The best explanation of why the majority funds get good ratings probably comes from Warren Buffett’s long-time business partner Charlie Munger, who once said; “Show me the incentive and I will show you the outcome”
It’s clear that the descriptors given as fund ratings are pretty unhelpful to investors. But what about relative rankings? Even if there are too many ‘higher-rated’ funds, surely these still outperform the ‘lower-rated’ funds?
Vanguard recently addressed this question in a research paper. They looked at fund performance for the 36 months after funds received a rating from Morningstar. Their surprising discovery was that the highest 5-star funds actually under-performed the lowly rated 1-star funds by about 1.30%.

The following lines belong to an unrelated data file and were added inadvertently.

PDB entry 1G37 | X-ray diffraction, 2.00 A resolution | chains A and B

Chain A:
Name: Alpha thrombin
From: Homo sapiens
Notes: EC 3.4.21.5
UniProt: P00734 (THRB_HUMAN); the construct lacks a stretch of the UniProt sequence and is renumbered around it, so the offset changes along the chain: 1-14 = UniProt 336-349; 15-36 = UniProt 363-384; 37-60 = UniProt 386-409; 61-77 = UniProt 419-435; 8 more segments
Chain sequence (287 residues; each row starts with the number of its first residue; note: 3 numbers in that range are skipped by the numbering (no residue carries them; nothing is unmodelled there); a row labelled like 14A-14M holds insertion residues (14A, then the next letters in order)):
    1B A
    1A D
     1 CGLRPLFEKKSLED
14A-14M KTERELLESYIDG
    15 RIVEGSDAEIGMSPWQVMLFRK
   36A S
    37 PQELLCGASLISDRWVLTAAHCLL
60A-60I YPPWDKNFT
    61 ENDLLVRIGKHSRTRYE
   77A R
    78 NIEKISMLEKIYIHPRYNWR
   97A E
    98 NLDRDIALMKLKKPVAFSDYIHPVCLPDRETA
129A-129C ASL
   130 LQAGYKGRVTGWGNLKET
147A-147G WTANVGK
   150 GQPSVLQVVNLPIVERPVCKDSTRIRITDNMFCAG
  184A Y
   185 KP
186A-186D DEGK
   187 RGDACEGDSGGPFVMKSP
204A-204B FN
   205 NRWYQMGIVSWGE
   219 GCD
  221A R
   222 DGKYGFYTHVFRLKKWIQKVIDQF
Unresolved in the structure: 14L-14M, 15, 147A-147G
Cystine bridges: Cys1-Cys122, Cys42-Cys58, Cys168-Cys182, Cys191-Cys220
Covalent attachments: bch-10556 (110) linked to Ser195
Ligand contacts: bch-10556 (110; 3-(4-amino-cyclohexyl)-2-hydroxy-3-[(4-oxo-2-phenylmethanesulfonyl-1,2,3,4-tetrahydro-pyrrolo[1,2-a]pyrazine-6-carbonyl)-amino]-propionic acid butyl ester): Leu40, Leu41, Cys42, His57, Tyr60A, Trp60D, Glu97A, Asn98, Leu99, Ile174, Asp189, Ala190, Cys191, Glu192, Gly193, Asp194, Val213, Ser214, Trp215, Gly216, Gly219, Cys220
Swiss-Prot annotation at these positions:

That’s right, by investing in the worst 1-star funds you would have actually beaten those who invested in 5-star funds. In fact there was almost a perfect inverse relationship between ratings and future fund performance.
Why does this happen?
There are probably a few reasons but the most likely explanation is the ‘mean reversion’ of fund manager performance over time.
Ratings agencies tend to put a lot of weight on recent fund performance. However, fund managers who have performed well over the recent past often perform badly in subsequent years because investment styles are ‘mean reverting’.
For example, a ‘value’ fund that beats the market for a few years is prone to underperformance when ‘growth’ stocks excel for a few years. In the Fat Cat Funds Report we found very few managers who were able to consistently outperform the market, even over 5 years.
What makes this worse for investors is that the weight of money also follows recent performance so money tends to go exactly where it shouldn’t – into funds that have experienced recent luck which is likely to reverse.